How To Pack a Box for Shipping

Shipping packages through the mail is relatively straightforward. But there’s more to it than tossing your items in a box and dropping it off at the post office. If you want to ship efficiently and affordably and ensure your items arrive at the destination damage-free, there are specific steps you should take. That includes gathering the right shipping supplies and following best practices when packing for shipping.

If you’re ready to pack a box for shipping like a pro, this guide will tell you everything you need to know – from the best packing materials and packing methods to tips for shipping during the holidays and shipping fragile items. 

Packing & Shipping Supplies

Packing for Shipping in 4 Steps

1. Use Recommended Packing Materials for Shipping

A standard cardboard box isn’t enough to pack your belongings for shipping. You also need packing materials designed to keep items safe in transit. Here is a list of the packing supplies recommended by the packing experts at U-Haul. 

Shipping Boxes We recommend using double wall boxes. Boxes weaken after each use, so use a new box to give yourself the best protection from damage. Be sure to use a box that is slightly larger than the item you’re shipping so you have room for packing supplies. Be careful not to use a box that’s too big, however.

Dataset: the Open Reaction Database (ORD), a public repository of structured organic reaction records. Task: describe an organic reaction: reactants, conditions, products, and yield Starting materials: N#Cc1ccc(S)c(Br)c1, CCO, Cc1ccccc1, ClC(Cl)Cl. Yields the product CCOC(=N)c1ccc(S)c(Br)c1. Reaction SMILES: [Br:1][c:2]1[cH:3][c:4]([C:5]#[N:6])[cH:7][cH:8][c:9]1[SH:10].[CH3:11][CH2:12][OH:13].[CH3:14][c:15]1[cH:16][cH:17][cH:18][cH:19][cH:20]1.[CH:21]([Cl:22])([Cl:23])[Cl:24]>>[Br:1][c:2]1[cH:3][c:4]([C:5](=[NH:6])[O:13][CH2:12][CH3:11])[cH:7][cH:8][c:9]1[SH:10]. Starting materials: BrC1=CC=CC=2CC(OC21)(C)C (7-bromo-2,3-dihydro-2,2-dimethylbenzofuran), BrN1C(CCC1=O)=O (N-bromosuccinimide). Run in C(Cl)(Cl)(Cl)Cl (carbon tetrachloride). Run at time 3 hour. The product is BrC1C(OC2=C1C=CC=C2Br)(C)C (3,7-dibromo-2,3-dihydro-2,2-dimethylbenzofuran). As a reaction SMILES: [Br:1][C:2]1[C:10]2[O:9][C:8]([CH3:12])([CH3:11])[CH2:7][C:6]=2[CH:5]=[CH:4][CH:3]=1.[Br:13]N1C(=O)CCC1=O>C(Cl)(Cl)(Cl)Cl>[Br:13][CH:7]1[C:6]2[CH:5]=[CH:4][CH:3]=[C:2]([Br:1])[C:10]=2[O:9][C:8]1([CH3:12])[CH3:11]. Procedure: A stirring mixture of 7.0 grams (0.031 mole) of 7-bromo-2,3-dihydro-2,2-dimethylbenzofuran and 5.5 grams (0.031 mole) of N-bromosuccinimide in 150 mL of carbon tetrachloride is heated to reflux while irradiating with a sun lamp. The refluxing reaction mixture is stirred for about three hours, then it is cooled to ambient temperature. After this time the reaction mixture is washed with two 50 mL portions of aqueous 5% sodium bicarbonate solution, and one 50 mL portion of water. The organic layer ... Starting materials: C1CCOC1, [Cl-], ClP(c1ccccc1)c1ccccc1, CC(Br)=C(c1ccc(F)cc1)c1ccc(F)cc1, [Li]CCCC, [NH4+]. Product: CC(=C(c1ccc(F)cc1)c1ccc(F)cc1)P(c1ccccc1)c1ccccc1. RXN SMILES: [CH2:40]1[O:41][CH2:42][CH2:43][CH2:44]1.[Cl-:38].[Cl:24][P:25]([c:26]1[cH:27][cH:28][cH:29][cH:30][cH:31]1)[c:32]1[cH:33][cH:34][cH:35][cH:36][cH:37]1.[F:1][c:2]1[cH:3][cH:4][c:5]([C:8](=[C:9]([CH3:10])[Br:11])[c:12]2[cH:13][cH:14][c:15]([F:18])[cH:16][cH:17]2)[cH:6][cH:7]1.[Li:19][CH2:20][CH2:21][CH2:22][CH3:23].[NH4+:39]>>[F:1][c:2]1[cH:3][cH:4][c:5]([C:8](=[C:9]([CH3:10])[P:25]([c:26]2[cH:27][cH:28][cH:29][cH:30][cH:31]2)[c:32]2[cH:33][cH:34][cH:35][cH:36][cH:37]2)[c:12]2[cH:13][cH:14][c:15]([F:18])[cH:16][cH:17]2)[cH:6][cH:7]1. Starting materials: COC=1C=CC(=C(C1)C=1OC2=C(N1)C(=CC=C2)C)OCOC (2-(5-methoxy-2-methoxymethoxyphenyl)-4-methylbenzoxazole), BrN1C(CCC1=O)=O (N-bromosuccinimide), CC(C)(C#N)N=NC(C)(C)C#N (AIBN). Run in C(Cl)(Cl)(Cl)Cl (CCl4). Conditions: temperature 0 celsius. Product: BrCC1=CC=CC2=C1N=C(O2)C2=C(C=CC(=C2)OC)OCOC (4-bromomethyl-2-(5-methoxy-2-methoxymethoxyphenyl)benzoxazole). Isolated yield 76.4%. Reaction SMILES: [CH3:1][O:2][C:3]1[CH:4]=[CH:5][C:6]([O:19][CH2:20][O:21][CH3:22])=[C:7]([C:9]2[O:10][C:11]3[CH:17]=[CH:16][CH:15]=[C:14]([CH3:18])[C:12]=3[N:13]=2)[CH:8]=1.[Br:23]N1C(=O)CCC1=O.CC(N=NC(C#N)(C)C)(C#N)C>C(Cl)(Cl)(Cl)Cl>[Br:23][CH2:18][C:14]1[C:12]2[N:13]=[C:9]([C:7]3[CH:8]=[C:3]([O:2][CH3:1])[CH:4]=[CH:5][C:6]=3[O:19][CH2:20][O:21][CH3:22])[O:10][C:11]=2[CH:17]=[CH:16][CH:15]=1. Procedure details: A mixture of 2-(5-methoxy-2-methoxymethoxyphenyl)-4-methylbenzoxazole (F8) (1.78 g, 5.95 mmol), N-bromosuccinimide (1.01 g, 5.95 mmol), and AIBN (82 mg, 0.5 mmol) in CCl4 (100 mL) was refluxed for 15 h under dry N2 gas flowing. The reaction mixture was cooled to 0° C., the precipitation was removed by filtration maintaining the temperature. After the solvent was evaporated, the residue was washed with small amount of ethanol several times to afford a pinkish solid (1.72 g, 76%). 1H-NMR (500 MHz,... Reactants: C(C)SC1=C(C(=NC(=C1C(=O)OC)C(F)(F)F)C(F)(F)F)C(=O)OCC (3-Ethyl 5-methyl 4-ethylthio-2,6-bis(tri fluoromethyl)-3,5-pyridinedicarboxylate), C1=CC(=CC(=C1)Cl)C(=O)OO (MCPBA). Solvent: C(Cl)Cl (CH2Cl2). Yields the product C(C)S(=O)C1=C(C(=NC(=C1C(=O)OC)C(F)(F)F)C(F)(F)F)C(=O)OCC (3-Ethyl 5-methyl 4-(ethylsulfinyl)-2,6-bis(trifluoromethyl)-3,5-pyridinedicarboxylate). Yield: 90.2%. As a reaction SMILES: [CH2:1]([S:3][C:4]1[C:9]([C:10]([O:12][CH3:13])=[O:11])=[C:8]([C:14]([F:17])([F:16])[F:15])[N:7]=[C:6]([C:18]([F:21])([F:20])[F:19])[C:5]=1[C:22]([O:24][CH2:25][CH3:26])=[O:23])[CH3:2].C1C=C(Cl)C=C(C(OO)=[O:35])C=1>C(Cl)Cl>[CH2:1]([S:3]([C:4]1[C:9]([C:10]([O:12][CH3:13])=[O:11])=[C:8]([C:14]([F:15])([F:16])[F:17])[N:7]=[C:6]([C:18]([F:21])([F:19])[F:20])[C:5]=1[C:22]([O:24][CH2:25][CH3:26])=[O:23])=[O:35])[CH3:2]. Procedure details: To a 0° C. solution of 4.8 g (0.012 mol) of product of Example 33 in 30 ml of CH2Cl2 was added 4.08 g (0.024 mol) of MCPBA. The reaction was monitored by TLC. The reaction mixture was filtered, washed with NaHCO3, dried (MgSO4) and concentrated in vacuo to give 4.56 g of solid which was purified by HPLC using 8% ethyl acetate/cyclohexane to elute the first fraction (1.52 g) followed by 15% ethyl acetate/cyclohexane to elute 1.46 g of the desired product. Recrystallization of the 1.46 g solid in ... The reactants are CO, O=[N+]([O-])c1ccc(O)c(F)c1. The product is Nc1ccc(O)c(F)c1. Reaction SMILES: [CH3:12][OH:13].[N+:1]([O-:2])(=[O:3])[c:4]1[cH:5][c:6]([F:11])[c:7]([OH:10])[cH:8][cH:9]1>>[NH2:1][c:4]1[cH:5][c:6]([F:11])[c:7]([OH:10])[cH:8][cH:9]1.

Void Fill Packaging Biodegradable packing peanuts are an eco-friendly and non-toxic void filler perfect for keeping fragile items like crystal vases, collectibles, and glass figurines from shifting or colliding during transport. Biodegradable packing peanuts are also anti-static so you can safely use them with your electronics.

Protective Material Material like Enviro-Bubble gives the best protection for fragile items like glassware, dishes, artwork, and collectibles. Packing paper can also be helpful for cushioning items, but it's best for crumbling and filling gaps in the box to prevent movement. Learn more about choosing the best protective materials.

Packing Tape It’s best to use strapping, stop, or packaging/mailing tape when sealing a cardboard box. Avoid masking, transparent, painters, electrical, and flooring tape. These types of tape are more likely to peel off the box and make your package more vulnerable. Learn more about the different types of tape.

2. Wrap Your Item(s)